Scientists, graduate students and undergraduates on the current expedition are from the University of Hawaii, University of Washington, University of Miami, Oregon State University, NOAA's Pacific Marine Environmental Laboratory, Woods Hole Oceanographic Institution and Scripps Institution of Oceanography, as well as students from Canada, Hong Kong and Switzerland.

Source: University of Washington

Juan Gorda Ridge - Quakes of 2003

1-19-03 - DREAM - I was working in a large office. When someone called me on the phone about Real Estate and told me she wanted to buy a piece of land, and asked me what my position was, I told them I was a 'clerk' because I didn't need them to know I knew the 'law."

Some of the girls remembered that there used to be a birthday club in the office and wanted to start it up again, so I looked up the old records.

The records were printed out and for some reason one of the girls cut the piece of paper into 4 long strips of data, so the strips would have to be realized in order to use them. She didn't say why she did this or why it was necessary, but I grabbed them back from her so I could realign them.

While I was looking for these records on the computer, I saw the letters KUFO. There was no indications of why those letters were there, but every time I looked on a computer page, those letters came up. I couldn't figure out why that was.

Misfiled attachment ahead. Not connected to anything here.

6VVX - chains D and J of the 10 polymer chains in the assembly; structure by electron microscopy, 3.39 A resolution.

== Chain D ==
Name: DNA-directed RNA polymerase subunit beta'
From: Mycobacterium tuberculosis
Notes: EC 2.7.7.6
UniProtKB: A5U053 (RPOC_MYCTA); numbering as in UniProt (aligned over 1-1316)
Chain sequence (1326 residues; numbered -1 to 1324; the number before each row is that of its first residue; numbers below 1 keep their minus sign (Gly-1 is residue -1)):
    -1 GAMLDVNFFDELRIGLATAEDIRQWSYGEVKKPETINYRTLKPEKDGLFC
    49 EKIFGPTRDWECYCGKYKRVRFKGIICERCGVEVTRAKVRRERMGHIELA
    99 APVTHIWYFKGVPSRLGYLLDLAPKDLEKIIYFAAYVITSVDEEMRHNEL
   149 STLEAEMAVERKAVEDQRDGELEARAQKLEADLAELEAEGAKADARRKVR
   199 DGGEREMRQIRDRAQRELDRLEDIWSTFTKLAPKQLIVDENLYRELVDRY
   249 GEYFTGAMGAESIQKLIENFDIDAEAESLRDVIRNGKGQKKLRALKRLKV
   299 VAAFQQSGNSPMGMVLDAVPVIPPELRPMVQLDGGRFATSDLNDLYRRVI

Later on, I was in my apartment building, walking in the hallway. There was a lot of baby stuff laying around and a small baby buggy. I was going to g out to dinner with some of the people in the building, but I decided I had better take all the baby stuff into the basement and put it into storage because it wasn't going to be used anymore.

I was worried that my friends wouldn't wait for me, but I also thought that this chore had to be done first even if they did or didn't wait for me.

So I went into the basement with the baby buggy and baby things and put them away.

While I was in the basement, I was thinking about the 'change' and everything that was going to happen and all of a sudden some men came in who said they were from KUFO.  They had very worried looks on their faces. The KNEW something bad was coming that they were going to have to deal with.

NOTE:  KUFO is a radio station in Portland, Oregon. Their theme is that they are ALL ROCKIN'

Sounds like earthquake country!